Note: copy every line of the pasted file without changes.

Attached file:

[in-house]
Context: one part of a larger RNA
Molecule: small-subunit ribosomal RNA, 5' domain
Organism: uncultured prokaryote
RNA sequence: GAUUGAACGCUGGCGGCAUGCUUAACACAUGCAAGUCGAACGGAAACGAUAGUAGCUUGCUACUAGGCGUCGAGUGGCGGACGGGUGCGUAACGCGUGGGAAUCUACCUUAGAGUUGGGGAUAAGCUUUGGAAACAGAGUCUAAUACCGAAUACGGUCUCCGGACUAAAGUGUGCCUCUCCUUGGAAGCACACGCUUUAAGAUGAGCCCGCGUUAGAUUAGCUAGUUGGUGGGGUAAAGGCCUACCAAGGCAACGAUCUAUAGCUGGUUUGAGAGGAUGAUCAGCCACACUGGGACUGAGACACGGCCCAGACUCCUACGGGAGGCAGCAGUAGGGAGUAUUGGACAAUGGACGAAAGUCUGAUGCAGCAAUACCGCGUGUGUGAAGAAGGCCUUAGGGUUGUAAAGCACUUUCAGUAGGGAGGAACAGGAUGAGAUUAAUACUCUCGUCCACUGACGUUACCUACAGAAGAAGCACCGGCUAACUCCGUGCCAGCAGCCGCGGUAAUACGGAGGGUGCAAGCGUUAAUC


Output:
[in-house]
Context: one part of a larger RNA
Molecule: small-subunit ribosomal RNA, 5' domain
Organism: uncultured prokaryote
RNA sequence: GAUUGAACGCUGGCGGCAUGCUUAACACAUGCAAGUCGAACGGAAACGAUAGUAGCUUGCUACUAGGCGUCGAGUGGCGGACGGGUGCGUAACGCGUGGGAAUCUACCUUAGAGUUGGGGAUAAGCUUUGGAAACAGAGUCUAAUACCGAAUACGGUCUCCGGACUAAAGUGUGCCUCUCCUUGGAAGCACACGCUUUAAGAUGAGCCCGCGUUAGAUUAGCUAGUUGGUGGGGUAAAGGCCUACCAAGGCAACGAUCUAUAGCUGGUUUGAGAGGAUGAUCAGCCACACUGGGACUGAGACACGGCCCAGACUCCUACGGGAGGCAGCAGUAGGGAGUAUUGGACAAUGGACGAAAGUCUGAUGCAGCAAUACCGCGUGUGUGAAGAAGGCCUUAGGGUUGUAAAGCACUUUCAGUAGGGAGGAACAGGAUGAGAUUAAUACUCUCGUCCACUGACGUUACCUACAGAAGAAGCACCGGCUAACUCCGUGCCAGCAGCCGCGGUAAUACGGAGGGUGCAAGCGUUAAUC